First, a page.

## Critical Flow

Critical flow conditions occur when, for a given discharge, the specific energy of flow is at a minimum. The specific energy, E, in Bentley FlowMaster is computed using the equation:

(5.15)

 Where y = Flow depth (m, ft) V = Velocity (m/sec., ft/sec.) g = Gravitational acceleration (m/sec.2, ft/sec.2 )

The quantity V2/2g is also known as the velocity head. The specific energy equation used in Bentley FlowMaster is valid only for small slopes (< 10%). It also neglects the effects of the velocity variation across the flow section; that is, the velocity coefficient, a, is assumed to equal 1.0.

At critical depth, the velocity of flow is also equal to the wave celerity (i.e. the speed at which waves will ripple outward from a pebble which is tossed into the water). The Froude number, F, is defined as the ratio of actual velocity to wave celerity. This number is only defined for sections that have a free surface; it is undefined for closed conduits or closed top irregular channels when flowing full.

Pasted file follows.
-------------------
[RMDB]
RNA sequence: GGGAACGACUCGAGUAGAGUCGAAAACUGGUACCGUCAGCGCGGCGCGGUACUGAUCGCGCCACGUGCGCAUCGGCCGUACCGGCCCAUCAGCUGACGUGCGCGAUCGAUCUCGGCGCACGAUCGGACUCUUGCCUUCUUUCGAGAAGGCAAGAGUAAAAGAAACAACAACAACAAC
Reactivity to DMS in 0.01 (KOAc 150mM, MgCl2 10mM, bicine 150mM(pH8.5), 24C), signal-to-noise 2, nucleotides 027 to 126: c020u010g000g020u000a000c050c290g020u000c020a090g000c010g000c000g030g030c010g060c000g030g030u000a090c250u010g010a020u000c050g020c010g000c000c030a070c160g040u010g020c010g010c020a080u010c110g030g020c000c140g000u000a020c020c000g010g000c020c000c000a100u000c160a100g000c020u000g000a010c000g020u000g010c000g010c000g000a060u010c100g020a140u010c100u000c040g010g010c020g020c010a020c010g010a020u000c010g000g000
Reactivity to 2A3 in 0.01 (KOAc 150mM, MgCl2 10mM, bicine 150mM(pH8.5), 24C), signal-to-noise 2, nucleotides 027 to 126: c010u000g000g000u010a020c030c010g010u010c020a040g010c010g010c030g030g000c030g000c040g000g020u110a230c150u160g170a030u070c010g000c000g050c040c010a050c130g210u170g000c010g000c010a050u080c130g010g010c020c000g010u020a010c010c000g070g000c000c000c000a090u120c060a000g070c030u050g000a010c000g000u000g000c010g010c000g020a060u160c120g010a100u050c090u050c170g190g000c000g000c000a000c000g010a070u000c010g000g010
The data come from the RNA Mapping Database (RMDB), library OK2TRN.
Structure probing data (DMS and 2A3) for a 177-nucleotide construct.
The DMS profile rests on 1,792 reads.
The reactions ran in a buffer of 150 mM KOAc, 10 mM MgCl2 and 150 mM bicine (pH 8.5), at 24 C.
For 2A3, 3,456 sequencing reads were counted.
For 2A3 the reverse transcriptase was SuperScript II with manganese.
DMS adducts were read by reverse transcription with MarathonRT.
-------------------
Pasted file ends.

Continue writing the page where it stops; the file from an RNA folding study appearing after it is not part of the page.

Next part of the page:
The ratio is:

(5.16)

 Where D = Hydraulic depth of channel is equivalent to A/T (m, ft) A = Flow area (m2, ft2) T = Top width of flow (m, ft)

When F is less than one, the flow is said to be subcritical (velocity slower than wave celerity). When F is greater than one, the flow is said to be supercritical (velocity faster than wave celerity). When F is equal to one, the flow is said to be critical. A diagram showing these flow ranges appears below.

Figure 5-1: Specific Energy Curve

The requirement that wave celerity equals actual velocity at critical flow conditions means that critical depth can be computed by varying depth of flow until F equals 1.0. Specifically, Bentley FlowMaster uses the following function, and solves by iterating over depth until f (y) = 0:

(5.17)